On June 9, 1972, a line of thunderstorms hovered over the Black Hills of South Dakota and dumped up to 15 inches of rain in some locations over a span of only six hours.
Massively swollen streams and creeks flowed swiftly and powerfully out of the mountains, slamming through everything in their path.
Thousands of people in Rapid City lived and worked along the banks of Rapid Creek, at the foot of the Black Hills. When a flood surge struck the city that night, many people in the floodplain were unprepared for the scale of the disaster.
Houses, vehicles, propane tanks, trees and other debris rocketed down the creek. Some victims were swept away in an instant as their loved ones looked on helplessly. Authorities eventually counted 238 deaths.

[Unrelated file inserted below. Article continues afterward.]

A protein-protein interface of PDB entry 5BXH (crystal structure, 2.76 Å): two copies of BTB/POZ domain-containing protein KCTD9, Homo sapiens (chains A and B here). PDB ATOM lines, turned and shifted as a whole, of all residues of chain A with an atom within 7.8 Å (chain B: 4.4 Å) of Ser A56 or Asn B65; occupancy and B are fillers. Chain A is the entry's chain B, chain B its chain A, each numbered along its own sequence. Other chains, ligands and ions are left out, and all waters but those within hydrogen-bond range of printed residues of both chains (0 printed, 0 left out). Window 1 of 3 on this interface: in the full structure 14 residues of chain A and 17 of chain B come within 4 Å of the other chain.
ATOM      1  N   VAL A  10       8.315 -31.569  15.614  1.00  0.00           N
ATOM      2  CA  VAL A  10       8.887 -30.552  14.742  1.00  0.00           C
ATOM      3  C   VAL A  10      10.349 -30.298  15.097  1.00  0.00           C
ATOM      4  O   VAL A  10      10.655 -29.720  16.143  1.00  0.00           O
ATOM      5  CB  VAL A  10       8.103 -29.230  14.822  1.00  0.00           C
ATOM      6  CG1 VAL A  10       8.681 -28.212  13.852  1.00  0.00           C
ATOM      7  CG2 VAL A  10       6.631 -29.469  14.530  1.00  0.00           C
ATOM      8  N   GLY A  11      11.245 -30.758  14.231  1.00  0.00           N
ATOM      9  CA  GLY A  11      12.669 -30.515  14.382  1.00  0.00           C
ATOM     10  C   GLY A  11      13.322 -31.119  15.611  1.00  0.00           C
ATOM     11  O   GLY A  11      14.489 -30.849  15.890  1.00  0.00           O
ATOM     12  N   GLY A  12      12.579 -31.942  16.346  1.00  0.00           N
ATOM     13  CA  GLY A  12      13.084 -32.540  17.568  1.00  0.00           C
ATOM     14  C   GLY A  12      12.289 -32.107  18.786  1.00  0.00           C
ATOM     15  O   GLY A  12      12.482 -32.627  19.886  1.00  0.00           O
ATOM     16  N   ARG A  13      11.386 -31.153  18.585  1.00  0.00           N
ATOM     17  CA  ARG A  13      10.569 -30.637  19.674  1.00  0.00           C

But there were also stories of survival. Some people managed to climb onto roofs, cling to trees, or float on debris. Emergency responders, soldiers, and volunteers conducted heroic rescues.
And in the days that followed, community members banded together to mourn the dead, clean up the wreckage, and limit the devastation of future floods.
This book preserves the memories of some of those survivors and heroes, based on interviews and photography conducted in commemoration of the flood’s 50th anniversary year.